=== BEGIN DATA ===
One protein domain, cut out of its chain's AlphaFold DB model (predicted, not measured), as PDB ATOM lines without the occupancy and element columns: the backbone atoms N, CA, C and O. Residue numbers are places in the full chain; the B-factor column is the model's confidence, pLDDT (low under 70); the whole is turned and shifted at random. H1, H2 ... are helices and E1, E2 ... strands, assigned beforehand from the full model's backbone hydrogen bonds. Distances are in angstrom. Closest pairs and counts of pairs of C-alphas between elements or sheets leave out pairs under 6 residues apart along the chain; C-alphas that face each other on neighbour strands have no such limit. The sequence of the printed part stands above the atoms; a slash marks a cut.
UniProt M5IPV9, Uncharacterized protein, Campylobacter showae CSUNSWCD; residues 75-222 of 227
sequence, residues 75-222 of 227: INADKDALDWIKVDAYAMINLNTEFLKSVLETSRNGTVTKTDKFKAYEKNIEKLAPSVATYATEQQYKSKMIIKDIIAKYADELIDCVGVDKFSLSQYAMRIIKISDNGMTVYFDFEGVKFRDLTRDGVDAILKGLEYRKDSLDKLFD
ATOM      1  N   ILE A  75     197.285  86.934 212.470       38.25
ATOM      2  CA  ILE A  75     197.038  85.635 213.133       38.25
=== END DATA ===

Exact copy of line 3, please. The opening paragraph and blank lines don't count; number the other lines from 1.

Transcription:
ATOM      1  N   ILE A  75     197.285  86.934 212.470       38.25